The moodily lit room immediately struck the fifth central witness as a “sordid environment,” she told jurors over two days of testimony this week, adding, “It was the opposite of anything I would have expected.”
Mr. Nygard had met the woman at a ritzy event at an Ottawa nightclub, when she was in her early 20s and juggling jobs as a TV presenter, artist and aspiring clothing designer, she said. Mr. Nygard later called her mother, she said, to suggest that he could help her career.
But the business meeting never happened. Instead, after flying her to Toronto from Los Angeles and making sexual remarks over a brief meal of oysters, Mr. Nygard led the woman upstairs in what she thought was a “pit stop” on a tour of the office, she testified. He pinned her on the bed and raped her, she told jurors, at moments through tears, with a support dog napping by her side at the witness stand.
She testified that he ignored, and then became angry with, her repeated pleas to stop, telling her, “The girls let me do this. Why aren’t you letting me do this?” and “Don’t you know how it works?”
The woman’s mother, who testified on Wednesday, advised her daughter against alerting the police at the time because of Mr. Nygard’s outsize wealth and reputation. When the woman eventually reported the assault to the Los Angeles police in 2020, and the Toronto police in 2021, she was supported by Gloria Allred, a renowned women’s rights attorney in the United States who has represented victims in several high-profile sexual assault cases.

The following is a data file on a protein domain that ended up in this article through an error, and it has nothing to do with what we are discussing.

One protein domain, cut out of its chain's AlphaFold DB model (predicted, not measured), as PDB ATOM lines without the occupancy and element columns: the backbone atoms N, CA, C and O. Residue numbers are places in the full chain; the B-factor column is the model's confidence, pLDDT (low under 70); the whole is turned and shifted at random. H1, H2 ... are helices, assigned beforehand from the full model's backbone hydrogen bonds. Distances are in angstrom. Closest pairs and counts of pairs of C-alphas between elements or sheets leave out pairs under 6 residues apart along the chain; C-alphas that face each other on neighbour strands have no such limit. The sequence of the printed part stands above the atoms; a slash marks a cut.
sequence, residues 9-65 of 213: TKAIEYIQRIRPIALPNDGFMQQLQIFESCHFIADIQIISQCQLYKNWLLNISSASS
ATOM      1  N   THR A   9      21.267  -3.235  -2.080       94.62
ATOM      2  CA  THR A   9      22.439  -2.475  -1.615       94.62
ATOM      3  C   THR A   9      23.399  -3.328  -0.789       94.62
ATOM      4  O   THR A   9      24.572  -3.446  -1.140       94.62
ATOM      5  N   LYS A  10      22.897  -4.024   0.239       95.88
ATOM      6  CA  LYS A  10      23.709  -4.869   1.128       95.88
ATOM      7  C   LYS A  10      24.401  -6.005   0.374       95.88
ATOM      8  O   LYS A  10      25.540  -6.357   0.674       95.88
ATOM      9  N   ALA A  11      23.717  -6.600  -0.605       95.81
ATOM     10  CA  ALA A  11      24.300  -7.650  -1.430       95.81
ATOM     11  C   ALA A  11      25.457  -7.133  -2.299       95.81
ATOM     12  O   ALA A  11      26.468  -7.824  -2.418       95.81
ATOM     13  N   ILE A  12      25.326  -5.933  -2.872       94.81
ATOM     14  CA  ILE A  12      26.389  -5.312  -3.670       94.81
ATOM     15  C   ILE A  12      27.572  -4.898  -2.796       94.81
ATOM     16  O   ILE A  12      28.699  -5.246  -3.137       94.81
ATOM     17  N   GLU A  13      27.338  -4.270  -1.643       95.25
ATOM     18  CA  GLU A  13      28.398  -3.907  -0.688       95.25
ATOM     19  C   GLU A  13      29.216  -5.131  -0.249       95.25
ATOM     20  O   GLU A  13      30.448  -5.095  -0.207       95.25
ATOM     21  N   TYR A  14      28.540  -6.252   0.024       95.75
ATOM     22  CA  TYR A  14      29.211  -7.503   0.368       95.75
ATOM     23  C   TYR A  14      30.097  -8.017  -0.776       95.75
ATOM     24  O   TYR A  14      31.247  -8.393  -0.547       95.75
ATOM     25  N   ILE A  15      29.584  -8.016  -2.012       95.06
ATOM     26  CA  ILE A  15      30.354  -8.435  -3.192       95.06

Brian Greenspan, the veteran Toronto defense attorney representing Mr. Nygard, pressed the woman on whether she planned to pursue civil litigation. She said that was not on her mind, adding that Ms. Allred was not retained to represent her.
Four of the complainants are involved in another lawsuit in the United States, which Mr. Greenspan says is funded by Louis Bacon, a hedge fund billionaire who owns property in the Bahamas next to Mr. Nygard’s. The two wealthy neighbors have been engaged in multimillion-dollar legal feuds for decades.
Mr. Nygard has been awaiting his criminal trial in prison for the last two years after being arrested at his home in Winnipeg, Manitoba.
The first witness met Mr. Nygard during a Toronto-bound flight from the Bahamas. She testified that he raped her in the office bedroom in 1989.
The youngest complainant, who is now 35, testified that she was a teenager when she and the older man she was seeing were invited to what was supposed to be an “elaborate and extravagant” party at Mr. Nygard’s office. There was no party. Instead, her companion insisted that Mr. Nygard look at her “undeveloped” genitals, despite her refusals, she testified. Another woman was present when Mr. Nygard raped her, she said.
“I remember looking at her hoping that she would stop it, and she didn’t,” the woman said.
The trial resumes next week and is expected to wrap up in less than three weeks.
Mathew Silver contributed reporting from Toronto.